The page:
The United States is engaged in a critical race to develop hypersonic weapons; the country’s main competitors, China and Russia, have surged ahead in their development and deployment of advanced hypersonics, leaving the U.S. hastening to catch up.
The Navy and the Army are developing two hypersonic weapons, the intermediate-range Conventional Prompt Strike and the Long Range Hypersonic Weapon, the latter of which is set to be operational as soon as 2023.
Though the Navy’s Conventional Prompt Strike capability has experienced some testing setbacks, the service has plans, as outlined in its fiscal year 2023 budget request, to develop a Hypersonic Air-Launched Offensive Anti-Surface Warfare Missile, known as HALO.
Much of the United States’ focus in regards to hypersonic weapons development has been on defensive capabilities in recent years, but now, defense leaders are shifting their priorities back toward interceptors.
The Missile Defense Agency paused its interceptor efforts in 2020 to focus on delivering a defensive hypersonic weapon. Now, MDA has resumed these efforts with a reinvigorated emphasis on taking out adversarial hypersonic weapons.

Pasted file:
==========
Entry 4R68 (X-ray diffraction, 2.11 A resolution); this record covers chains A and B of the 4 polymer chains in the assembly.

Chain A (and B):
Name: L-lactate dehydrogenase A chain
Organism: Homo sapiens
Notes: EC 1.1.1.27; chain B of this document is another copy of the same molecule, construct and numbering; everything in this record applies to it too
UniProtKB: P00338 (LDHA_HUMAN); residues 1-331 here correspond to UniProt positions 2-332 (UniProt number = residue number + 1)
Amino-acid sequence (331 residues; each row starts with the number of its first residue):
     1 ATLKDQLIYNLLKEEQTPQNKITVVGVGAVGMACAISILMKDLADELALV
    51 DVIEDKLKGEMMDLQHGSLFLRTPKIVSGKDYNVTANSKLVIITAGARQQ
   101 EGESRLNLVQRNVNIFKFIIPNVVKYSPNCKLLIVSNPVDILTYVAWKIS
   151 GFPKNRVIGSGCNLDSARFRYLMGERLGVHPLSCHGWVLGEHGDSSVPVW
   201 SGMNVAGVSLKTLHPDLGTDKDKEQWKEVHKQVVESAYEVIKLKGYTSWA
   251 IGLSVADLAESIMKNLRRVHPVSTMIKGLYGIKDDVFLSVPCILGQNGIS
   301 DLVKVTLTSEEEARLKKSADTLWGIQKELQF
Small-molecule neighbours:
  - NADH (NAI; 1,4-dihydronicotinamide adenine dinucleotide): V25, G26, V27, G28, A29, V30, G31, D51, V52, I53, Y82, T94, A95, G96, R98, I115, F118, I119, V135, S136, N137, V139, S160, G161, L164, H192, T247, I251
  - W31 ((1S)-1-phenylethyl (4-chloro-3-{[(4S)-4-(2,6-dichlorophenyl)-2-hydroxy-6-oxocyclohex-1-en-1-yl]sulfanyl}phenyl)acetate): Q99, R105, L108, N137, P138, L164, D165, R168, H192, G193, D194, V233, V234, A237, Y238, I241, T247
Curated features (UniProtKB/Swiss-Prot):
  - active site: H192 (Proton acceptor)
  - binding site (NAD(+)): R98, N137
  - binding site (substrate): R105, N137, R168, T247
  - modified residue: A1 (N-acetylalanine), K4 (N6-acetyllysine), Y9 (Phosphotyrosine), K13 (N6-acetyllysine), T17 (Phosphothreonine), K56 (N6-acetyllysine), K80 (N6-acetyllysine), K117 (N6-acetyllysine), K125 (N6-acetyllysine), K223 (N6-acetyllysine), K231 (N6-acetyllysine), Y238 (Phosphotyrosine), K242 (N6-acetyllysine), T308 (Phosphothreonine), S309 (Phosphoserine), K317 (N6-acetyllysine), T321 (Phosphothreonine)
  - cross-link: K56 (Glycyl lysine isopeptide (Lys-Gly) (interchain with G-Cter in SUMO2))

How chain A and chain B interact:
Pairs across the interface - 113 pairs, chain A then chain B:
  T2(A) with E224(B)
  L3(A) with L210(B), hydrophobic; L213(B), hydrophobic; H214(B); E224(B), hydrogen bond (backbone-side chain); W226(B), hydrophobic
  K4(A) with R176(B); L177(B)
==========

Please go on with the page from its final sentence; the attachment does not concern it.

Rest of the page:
Raytheon and Northrop Grumman were recently selected to continue their work on the next phase of the MDA’s Glide Phase Interceptor program. The GPI program will be able to intercept hypersonic weapons during its glide phase of flight, providing an additional layer of protection against hypersonic missile threats for the U.S. and its allies.
These interceptors are being designed to integrate into the Navy’s Aegis Ballistic Missile Defense destroyers.
Learn more about the United States’ hypersonic weapons plans, priorities and progress during the ExecutiveBiz Events Hypersonics Forum on July 12.
Michael White, principal director of hypersonics for the Defense Department’s OUSD R&E, is confirmed to keynote. Register here.